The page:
Based on Breitbart's terrible track record with the truth, until he releases the full, unedited video, the version of the story that he's promoting lacks credibility.
At least 100 advertisers have reportedly dropped their ads from Glenn Beck's Fox News program since he called President Obama a "racist" who has a "deep-seated hatred for white people." Here are his July 14 sponsors, in the order they appeared:
On his radio show today, Glenn Beck explained to his audience that he had obtained - via an e-mail - information on an "executive order" purportedly issued by President Obama on July 7. According to Beck, the order would do no less than "reconstruct" the economy of the Gulf Coast region. Even worse, Beck explained that by discussing "tribal councils" in the "executive order" it meant that some purported "debt" would be paid to Native American tribes.
Would you be shocked to find out that none of this is accurate? Because it isn't. First of all, there hasn't been a presidential executive order issued since July 2 (if you're curious, it was about securing biological agents and toxins). What Beck was apparently referring to is a "Memorandum from the President" issued on June 30 and placed in the Federal Register on July 6.
Since Glenn Beck began his weekly "Founders Fridays" sessions, he's generally had guests on-air willing to go along with his contorted history. Especially people like David Barton, whose version of American history -- no matter how far removed it is from actual history -- has thrilled Beck to the point where he considers Barton indispensable. Today's show was something of a departure from form, as his two guests (Larry Schweikart and Burton Folsom Jr.) were clearly conservatives with their own takes on history but were at times visibly uneasy by Beck's spin on things.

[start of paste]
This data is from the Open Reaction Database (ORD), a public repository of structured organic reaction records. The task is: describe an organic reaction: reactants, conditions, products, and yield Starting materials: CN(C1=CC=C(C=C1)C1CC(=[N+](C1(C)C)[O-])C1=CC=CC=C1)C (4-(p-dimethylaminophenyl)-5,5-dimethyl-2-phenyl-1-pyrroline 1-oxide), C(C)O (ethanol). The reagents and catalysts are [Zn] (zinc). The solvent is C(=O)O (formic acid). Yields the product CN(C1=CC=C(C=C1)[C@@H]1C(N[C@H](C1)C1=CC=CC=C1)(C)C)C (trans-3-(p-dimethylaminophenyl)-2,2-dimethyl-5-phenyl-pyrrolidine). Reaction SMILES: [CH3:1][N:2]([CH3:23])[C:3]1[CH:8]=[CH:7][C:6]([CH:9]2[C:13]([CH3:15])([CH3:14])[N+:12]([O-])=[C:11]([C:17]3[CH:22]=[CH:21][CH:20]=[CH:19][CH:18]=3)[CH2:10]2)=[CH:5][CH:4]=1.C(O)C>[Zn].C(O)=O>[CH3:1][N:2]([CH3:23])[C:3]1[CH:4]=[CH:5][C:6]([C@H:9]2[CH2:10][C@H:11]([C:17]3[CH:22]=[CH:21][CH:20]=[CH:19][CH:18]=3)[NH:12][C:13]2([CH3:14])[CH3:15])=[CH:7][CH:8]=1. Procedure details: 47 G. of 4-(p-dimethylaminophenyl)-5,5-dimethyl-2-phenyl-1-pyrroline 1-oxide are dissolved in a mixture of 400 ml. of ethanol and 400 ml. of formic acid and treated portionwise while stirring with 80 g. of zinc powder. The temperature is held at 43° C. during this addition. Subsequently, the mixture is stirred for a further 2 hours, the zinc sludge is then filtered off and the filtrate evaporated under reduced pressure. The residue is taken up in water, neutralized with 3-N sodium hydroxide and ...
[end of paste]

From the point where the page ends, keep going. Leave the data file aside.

Glenn Beck claimed that a quote from Obama appointee Donald Berwick "confirms everything" Beck and Fox News had said about how health care reform would result in rationing. In fact, Beck deceptively edited Berwick's comments to remove Berwick's accurate statement that the U.S. health care system already rations.
One might be tempted to give Fox Business something of a pass due to their miniscule ratings and recent on-air shakeups, but this segment from the David Asman-hosted America's Nightly Scoreboard about the New Black Panther Party and the U.S. Civil Rights Comission was really something to behold. The segment began with Asman getting just about every detail wrong.
On Glenn Beck's show today we were treated to more revisionist history (also, the sky is blue). This time, Beck attempted to equate the New Black Panther case with previous incidents of voter intimidation by the Ku Klux Klan. Beck also conveniently failed to mention that the conservative noise around the case is pretty dishonest.
The most glaring problem with this Beck comparison is that not a single person has come forward to say they were actually intimidated by the New Black Panthers at this polling place. Nobody. That's actually one of the reasons the Department Of Justice obtained an injunction against the man seen wielding a nightstick, but dropped charges against other parties in the case.
Beck compared this action to the Klan. The problem is the Ku Klux Klan has a very long and bloody history in America of not only intimidating voters, but doing so through violence:
Added to that is the history of the Klan engaging in all sorts of racial violence not directly connected to voting and voting rights. So, on one hand an incident with no complaints of intimidation, on the other hand an organization that has plagued Americans trying to exercise their constitutional right to a vote. In the mind of Glenn Beck, these are one and the same. By bending facts to fit a narrative, Beck insults those who have actually suffered from racial discrimination and violent intimidation.
From the July 6 edition of Premiere Radio Networks' The Rush Limbaugh Show: